God, there are so many reasons to mourn, and to be dejected about the state of newspapers today. Journalism is transitioning, which, in classrooms a few decades from now, might be discussed as exciting. Being in the middle of it is rotten.

I'm so grateful, though, for what I will carry with me, to another newsroom, or not.

So, in honor of the humor and craziness part, I'm sharing with you my favorite news release ever, which I saved from a newsroom in Wisconsin. It's appropriately fitting for Northern California. Here it is, as received:

"On 03-28-00 at approximately 5:15 a.m. Mr. James Hughes was traveling eastbound on CTH H, Approximately .7 mile west of CTH K, in Clark County near the Panther Creek bridge when he observed what he described to be a large creature, approximately eight feet tall, step off the roadway and go into the ditch. He estimated this creature to be in excess of 500 pounds and walking on two legs. Mr. Hughes also advised he felt it was carrying something in its arms, possibly the carcass of a goat. Mr. Hughes stated this creature appeared to have a grayish colored hair all over its body.

On 03-29-00 Mr. Hughes reported this incident to the Clark County Sheriff's Department. At that time a deputy met with Mr. Hughes to investigate the incident. Mr. Hughes also took the deputy to the site, however no physical evidence was able to be obtained.

At this time the Clark County Sheriff's Department does not feel further investigation is needed. No further sightings have been reported. From information gathered it does not appear this creature is a threat to anyone."

(Don't worry. It's 500 pounds and carrying a carcass, but you're good.)

Wednesday, June 18, 2008

Baby, there's a full moon tonight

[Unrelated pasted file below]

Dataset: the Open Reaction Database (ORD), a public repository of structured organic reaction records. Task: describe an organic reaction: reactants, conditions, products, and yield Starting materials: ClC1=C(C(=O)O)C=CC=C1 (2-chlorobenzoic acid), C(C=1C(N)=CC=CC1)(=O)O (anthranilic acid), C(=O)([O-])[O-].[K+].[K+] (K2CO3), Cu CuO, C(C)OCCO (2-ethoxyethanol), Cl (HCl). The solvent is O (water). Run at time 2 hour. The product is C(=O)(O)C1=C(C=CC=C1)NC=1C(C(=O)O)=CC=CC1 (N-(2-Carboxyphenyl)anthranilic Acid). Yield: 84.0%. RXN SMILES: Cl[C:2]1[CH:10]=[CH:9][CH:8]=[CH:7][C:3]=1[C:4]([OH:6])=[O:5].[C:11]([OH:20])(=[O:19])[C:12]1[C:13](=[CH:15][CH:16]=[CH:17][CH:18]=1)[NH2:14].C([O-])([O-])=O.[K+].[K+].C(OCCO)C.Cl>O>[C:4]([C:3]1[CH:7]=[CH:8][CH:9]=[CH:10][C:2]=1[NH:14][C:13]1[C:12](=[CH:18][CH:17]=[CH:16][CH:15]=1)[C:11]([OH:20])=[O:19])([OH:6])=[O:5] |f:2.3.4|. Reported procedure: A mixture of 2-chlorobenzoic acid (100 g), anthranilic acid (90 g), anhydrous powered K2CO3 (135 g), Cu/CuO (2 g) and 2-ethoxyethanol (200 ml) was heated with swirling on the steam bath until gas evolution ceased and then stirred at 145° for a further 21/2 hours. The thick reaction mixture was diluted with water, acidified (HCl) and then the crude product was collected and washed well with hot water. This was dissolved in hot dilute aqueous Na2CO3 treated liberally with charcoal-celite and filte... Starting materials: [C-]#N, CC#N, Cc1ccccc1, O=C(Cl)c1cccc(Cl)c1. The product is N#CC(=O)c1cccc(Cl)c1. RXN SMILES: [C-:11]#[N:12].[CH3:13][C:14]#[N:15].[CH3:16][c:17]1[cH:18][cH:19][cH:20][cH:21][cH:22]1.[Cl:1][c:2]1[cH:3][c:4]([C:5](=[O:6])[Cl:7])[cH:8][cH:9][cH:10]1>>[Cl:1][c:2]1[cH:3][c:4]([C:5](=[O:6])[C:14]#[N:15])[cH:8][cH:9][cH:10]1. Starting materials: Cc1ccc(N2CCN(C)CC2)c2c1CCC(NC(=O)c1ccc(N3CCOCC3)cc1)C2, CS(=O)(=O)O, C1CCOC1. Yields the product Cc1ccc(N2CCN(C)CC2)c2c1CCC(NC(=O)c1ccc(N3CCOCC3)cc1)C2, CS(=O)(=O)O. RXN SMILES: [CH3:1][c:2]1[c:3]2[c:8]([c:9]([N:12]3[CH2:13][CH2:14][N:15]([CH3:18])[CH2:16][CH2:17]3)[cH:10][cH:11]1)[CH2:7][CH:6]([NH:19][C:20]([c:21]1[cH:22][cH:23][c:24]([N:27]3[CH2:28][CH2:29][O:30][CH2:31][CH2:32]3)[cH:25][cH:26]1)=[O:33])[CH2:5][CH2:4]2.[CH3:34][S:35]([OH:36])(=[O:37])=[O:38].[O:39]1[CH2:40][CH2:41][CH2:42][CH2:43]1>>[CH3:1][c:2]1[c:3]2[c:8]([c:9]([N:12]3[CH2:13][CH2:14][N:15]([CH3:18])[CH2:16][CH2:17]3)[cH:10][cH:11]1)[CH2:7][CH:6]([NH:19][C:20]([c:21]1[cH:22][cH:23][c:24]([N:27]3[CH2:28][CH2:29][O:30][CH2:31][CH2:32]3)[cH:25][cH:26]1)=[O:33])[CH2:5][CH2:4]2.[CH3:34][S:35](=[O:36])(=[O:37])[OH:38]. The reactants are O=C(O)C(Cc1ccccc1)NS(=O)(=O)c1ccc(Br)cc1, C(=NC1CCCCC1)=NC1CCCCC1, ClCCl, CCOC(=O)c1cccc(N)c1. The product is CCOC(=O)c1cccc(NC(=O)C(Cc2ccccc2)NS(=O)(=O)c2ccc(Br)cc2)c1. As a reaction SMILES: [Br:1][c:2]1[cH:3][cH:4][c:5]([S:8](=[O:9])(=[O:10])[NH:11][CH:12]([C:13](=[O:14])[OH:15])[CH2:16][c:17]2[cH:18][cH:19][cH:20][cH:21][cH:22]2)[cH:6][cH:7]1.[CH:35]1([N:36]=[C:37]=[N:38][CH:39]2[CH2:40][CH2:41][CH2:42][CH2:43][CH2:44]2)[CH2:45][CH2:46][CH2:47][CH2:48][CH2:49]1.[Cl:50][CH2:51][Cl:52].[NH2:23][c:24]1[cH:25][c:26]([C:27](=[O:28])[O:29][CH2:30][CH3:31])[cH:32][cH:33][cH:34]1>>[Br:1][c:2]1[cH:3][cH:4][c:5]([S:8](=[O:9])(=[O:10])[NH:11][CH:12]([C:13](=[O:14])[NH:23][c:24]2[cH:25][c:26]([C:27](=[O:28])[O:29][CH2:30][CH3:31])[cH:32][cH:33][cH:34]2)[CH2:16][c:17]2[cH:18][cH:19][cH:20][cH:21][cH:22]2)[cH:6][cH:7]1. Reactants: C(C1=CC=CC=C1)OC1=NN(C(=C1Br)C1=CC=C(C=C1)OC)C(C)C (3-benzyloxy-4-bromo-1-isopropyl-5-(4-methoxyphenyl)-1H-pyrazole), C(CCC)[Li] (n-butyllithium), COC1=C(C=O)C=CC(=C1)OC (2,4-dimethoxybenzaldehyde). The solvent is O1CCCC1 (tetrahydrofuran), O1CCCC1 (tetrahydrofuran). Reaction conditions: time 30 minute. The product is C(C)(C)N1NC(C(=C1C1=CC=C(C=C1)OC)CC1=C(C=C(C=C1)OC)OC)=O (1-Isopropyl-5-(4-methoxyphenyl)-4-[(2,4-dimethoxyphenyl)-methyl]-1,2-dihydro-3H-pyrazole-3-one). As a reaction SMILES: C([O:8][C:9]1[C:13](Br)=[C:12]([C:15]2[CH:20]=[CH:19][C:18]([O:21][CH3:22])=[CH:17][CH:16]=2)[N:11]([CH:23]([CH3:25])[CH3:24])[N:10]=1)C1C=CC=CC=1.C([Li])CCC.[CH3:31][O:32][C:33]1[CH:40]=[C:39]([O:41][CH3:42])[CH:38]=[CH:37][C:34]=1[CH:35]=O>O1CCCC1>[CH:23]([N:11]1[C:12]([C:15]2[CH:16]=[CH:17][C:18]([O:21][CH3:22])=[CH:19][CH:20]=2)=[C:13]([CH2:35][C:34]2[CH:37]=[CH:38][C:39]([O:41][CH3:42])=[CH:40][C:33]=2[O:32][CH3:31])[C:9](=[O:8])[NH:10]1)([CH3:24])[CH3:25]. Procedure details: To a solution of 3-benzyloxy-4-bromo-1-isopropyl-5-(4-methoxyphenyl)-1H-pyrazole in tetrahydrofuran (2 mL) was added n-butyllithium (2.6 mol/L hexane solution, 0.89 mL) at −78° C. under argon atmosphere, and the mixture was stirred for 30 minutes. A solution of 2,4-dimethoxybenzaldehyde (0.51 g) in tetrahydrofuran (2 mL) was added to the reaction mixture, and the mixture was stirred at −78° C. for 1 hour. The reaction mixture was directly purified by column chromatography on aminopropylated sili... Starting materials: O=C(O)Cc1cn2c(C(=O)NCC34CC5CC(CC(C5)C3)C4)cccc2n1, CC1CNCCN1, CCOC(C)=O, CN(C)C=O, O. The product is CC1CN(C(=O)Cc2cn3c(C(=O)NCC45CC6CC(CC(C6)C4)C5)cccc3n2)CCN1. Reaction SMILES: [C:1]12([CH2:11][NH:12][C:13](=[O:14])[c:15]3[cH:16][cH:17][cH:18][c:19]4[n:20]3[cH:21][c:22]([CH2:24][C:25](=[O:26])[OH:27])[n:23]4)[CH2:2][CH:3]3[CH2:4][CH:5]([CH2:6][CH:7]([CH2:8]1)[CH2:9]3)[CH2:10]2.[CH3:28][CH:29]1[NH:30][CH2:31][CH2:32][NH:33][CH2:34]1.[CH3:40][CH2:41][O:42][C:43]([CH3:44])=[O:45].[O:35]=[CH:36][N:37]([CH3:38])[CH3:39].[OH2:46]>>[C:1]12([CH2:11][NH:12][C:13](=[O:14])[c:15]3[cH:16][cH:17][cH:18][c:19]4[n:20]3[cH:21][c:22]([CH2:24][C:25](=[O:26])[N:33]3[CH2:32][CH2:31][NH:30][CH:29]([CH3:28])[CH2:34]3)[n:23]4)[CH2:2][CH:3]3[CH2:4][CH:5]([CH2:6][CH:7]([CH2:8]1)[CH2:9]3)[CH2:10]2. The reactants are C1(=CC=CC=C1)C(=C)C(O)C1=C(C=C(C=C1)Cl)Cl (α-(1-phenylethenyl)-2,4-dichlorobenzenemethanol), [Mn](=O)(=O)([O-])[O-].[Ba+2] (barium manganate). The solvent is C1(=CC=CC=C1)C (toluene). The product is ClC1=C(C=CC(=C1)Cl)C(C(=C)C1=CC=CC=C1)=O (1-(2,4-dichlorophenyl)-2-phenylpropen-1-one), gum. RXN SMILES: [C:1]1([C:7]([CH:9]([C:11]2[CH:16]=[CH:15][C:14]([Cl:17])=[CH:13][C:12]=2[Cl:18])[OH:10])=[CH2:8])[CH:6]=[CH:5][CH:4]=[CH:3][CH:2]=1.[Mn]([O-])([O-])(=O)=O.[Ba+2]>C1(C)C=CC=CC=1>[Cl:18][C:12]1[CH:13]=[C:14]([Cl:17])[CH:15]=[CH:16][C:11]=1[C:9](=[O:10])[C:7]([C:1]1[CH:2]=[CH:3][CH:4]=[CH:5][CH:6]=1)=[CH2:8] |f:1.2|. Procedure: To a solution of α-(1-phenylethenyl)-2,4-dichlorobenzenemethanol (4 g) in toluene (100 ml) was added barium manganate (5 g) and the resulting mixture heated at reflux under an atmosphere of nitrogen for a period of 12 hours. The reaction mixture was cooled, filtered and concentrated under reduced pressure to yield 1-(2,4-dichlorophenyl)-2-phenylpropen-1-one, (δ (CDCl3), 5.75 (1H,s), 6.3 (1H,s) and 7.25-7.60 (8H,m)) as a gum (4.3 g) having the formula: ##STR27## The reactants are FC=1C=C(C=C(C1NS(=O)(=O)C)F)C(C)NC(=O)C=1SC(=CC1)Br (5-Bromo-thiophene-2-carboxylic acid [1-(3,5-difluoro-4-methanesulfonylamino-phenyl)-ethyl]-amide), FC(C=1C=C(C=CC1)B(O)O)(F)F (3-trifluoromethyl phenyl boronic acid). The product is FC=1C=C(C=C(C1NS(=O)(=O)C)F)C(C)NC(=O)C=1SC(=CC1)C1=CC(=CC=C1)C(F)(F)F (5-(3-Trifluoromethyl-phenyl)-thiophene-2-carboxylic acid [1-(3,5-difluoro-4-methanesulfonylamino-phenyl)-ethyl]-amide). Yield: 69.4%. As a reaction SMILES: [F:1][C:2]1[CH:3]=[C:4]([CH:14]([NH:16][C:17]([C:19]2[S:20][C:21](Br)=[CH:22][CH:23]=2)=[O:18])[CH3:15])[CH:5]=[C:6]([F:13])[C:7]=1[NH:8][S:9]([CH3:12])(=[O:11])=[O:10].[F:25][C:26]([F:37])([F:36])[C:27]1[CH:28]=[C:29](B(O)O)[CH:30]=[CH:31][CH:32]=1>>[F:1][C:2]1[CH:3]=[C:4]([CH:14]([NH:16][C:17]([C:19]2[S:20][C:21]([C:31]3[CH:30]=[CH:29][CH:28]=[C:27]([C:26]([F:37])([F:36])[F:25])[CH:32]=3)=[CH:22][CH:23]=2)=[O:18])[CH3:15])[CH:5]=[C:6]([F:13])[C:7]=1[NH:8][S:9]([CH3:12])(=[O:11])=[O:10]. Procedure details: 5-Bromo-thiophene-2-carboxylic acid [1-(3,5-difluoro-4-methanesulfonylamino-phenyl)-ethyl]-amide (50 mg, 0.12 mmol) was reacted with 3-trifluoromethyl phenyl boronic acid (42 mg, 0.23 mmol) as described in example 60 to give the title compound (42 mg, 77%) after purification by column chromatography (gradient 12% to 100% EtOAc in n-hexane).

It's a good day for howling at the moon.

Many thanks to peachesandplums for pointing me to The Daily Coyote in the first place.

Friday, June 13, 2008

Start pedaling

You've gotta love a documentary that opens with: "Oil is the excrement of the devil."

Take a look at "A Crude Awakening: The Oil Crash." Its basic message: We're screwed.

Fodder for bleak fiction, no doubt. But crikey, what are we doing to ourselves?

The quote above, incidentally, comes from Perez Alfonso, founder of OPEC.

Wednesday, June 11, 2008

The caribou are missing

The other day I watched "Into the Wild," which is about a man who disappeared on purpose and trekked to Alaska, where he lived in an abandoned bus. (Vague spoiler coming later.) In one brief scene, he watched a small herd of caribou walking through the snow and it brought huge tears to his eyes...

I told a friend at work last night: I can't remember the last time I felt that way. My caribou are missing. Or have run away. Or have been made into sausage.

I just completed the first semester of my MFA program, and I thought I'd be happy, or relieved, or celebrating. I'm just tired. Much of this is compounded by continuing impossibleness at work and trying to balance the two. Some days the idea of disappearing on purpose, trekking to Alaska and living in an abandoned bus has its appeal (aside from the unfortunate conclusion).

Alaska or no, the caribou must out there somewhere.

Sunday, June 8, 2008

From the archives

A Costa Rican memory. Note the barely visible hummingbird to the left.

Friday, June 6, 2008

Semi stupid

Heh, heh, heh. Sure, here you go, you almost-handsome charmer, you.

Keep your eyes on the damned road, Mr. Driver of a 60-ton vehicle. Thank you.

Words I Made Up While Doing Schoolwork In A Hurry #7

Tell me, where is "Untopia," and why is it called that?

Monday, June 2, 2008

Words I Made Up While Doing Schoolwork In A Hurry #6

Someone give me the definition for "dring."

C'mon, you. Give it a whirl.

Sunday, June 1, 2008

Jurassic House

It's not a purple house, but it merits an equivalency rating. It's got dinosaur murals painted on two sides and several hedges clipped into small yardasauruses. Found it at the corner of Whistling and Churn Creek in Redding.